*Note: 1 cup chopped walnuts or pecans and 1 cup chopped golden raisins may be added to this recipe.

**Christine’s recipes have been published in the Fresno Bee newspaper, Sunset magazine, Cooking Light magazine, and at

Tuesday, February 19, 2019

Carolann Najarian's Whole Wheat Choreg Experiment

Carolann Najarian is a woman of many talents – she is a retired physician, author, philanthropist, and now, a choreg baker.
Carolann Najarian's whole wheat choreg
Over the years, Carolann and I have communicated about this-and-that via The Armenian Kitchen.  Recently she wrote saying she wanted to try her hand at baking choreg. She said her mother used to make a choreg which was not too sweet, somewhat dry, a bit dense, and was formed into diamond shapes. She no longer had her mother’s recipe – a family favorite – and turned to my website hoping to find a recipe.

Kalonji seeds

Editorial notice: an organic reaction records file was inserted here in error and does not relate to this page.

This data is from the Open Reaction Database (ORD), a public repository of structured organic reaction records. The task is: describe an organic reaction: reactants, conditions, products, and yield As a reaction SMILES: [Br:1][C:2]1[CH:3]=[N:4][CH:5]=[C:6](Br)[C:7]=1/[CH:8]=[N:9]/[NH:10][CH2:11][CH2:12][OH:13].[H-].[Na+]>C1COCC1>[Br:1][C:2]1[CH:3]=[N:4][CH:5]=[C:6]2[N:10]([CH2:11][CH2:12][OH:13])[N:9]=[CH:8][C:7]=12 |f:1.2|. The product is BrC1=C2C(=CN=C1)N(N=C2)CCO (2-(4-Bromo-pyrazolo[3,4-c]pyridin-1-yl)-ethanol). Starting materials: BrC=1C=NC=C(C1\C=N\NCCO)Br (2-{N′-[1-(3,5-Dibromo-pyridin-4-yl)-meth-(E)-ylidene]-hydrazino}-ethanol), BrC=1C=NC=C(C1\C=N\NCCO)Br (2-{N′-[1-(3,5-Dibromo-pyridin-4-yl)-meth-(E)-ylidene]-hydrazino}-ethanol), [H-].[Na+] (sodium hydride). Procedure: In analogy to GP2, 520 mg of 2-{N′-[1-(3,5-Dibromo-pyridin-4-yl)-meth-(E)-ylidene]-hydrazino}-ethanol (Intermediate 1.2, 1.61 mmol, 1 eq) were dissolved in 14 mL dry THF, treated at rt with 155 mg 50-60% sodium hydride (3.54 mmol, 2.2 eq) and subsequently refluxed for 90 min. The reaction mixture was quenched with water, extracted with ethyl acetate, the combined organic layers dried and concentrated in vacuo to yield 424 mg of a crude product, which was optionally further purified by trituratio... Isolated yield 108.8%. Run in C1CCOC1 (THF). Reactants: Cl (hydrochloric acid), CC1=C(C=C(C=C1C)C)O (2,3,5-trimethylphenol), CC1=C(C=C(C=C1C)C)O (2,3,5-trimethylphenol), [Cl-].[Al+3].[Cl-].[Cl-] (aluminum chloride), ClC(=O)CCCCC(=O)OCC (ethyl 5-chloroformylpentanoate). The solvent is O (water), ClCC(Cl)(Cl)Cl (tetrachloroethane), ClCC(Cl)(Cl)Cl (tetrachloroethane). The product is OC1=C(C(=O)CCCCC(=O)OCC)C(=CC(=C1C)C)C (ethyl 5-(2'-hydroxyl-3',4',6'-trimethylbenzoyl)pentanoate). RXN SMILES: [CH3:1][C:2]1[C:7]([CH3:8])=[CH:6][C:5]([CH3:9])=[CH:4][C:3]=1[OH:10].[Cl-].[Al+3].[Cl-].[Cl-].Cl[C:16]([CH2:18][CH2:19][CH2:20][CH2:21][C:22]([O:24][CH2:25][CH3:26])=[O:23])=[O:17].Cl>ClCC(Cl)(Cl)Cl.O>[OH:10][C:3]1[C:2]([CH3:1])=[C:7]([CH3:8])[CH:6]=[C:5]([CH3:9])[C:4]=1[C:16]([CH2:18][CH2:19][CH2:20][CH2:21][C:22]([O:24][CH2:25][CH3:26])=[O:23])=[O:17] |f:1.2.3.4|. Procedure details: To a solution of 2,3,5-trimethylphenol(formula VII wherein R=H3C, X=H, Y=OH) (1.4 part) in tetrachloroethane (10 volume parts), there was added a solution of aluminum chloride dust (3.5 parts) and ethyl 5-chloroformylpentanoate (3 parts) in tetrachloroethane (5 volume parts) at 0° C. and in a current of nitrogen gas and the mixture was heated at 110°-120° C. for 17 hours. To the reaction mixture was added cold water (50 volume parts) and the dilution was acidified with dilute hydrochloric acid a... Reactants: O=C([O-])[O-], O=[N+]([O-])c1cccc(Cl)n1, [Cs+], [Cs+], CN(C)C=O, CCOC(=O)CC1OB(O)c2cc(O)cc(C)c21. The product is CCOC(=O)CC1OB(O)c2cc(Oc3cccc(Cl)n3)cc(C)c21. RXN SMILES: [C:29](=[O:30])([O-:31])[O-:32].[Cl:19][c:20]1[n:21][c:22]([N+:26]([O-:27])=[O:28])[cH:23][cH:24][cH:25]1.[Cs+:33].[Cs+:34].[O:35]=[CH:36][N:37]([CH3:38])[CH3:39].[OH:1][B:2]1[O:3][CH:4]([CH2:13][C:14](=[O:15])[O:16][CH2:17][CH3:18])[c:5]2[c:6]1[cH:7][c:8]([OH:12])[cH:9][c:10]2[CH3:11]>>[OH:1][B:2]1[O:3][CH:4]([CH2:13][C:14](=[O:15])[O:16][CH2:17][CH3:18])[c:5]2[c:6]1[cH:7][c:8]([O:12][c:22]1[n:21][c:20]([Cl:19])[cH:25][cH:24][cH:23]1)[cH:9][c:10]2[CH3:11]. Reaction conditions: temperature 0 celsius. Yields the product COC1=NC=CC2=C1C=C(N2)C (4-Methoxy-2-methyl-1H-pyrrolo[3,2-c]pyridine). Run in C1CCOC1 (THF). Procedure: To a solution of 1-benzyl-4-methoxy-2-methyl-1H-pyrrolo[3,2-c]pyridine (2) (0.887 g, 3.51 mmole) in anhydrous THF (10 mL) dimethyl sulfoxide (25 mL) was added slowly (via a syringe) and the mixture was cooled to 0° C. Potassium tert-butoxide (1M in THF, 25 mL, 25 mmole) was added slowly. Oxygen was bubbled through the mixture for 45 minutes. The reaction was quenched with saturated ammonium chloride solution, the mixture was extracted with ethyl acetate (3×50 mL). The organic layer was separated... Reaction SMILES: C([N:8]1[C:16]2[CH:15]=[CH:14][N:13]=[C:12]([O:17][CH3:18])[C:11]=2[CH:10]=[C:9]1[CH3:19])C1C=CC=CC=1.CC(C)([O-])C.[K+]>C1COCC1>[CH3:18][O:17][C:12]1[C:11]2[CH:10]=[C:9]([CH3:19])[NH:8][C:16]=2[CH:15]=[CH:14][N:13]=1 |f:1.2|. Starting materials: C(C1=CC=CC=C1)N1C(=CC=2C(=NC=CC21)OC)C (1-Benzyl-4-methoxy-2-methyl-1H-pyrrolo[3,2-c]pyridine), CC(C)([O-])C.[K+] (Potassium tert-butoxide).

Her mother’s recipe sounded much like a recipe request I received ages ago for a Kharpetsi-style chorag recipe called Koolunja, a word she wasn’t familiar with. After reaching out to my readers about Koolunja, I never had any responses. My research provided a clue about koolunja (aka kalonji) and discovered it means 'black seeds'. 

Since black seeds are often an ingredient in chorag recipes, I came to the conclusion that “koolunja” simply refers to these seeds and is not really a recipe name.  
For Carolann's future use, I sent her a recipe for ‘Koolenja’ by Agnes Carman Hovsepian, from the cookbook, 'Armenian Cuisine - Preserving Our Heritage', St. John's Armenian Church, Southfield, Michigan.
(Carolann plans to try the Koolunja recipe and let me know how it turns out. This will be a separate post.)

NOTE: Charles Kasbarian (aka C.K. Garabed and Uncle Garabed, columnist in The Armenian Weekly), provided me with additional  information about Koolunja: 

According to C.K., “the black seeds that are referred to as koolunja and black caraway seeds are also referred to as sevakundig (sev hundig) and nigella.”

Koolunja explained, Carolann then asked if I’d ever made choreg using whole wheat flour, and asked me for any tips.